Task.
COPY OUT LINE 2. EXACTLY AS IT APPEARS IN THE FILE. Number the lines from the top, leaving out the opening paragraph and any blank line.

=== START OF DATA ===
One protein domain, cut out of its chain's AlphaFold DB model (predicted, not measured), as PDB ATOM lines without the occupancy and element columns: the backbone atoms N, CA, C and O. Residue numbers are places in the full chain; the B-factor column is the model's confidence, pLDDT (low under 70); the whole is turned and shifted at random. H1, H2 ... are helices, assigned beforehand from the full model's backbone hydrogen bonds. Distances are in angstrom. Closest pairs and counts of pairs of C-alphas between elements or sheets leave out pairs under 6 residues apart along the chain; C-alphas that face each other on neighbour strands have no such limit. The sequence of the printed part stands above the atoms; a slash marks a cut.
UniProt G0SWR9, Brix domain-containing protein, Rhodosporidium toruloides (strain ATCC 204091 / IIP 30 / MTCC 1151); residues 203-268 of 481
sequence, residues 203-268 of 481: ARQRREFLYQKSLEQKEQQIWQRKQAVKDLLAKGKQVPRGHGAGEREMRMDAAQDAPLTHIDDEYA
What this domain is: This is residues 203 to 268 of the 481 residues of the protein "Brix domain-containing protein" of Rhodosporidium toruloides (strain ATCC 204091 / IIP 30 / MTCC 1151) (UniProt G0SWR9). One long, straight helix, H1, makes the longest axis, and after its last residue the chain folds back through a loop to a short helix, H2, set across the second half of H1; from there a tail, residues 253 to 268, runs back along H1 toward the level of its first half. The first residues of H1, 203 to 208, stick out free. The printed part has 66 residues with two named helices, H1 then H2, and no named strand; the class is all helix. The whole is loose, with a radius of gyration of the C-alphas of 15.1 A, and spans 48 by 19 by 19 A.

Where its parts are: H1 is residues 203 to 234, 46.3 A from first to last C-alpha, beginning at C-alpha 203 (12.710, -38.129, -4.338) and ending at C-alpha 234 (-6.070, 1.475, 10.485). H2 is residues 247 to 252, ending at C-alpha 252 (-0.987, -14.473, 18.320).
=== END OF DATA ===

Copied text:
sequence, residues 203-268 of 481: ARQRREFLYQKSLEQKEQQIWQRKQAVKDLLAKGKQVPRGHGAGEREMRMDAAQDAPLTHIDDEYA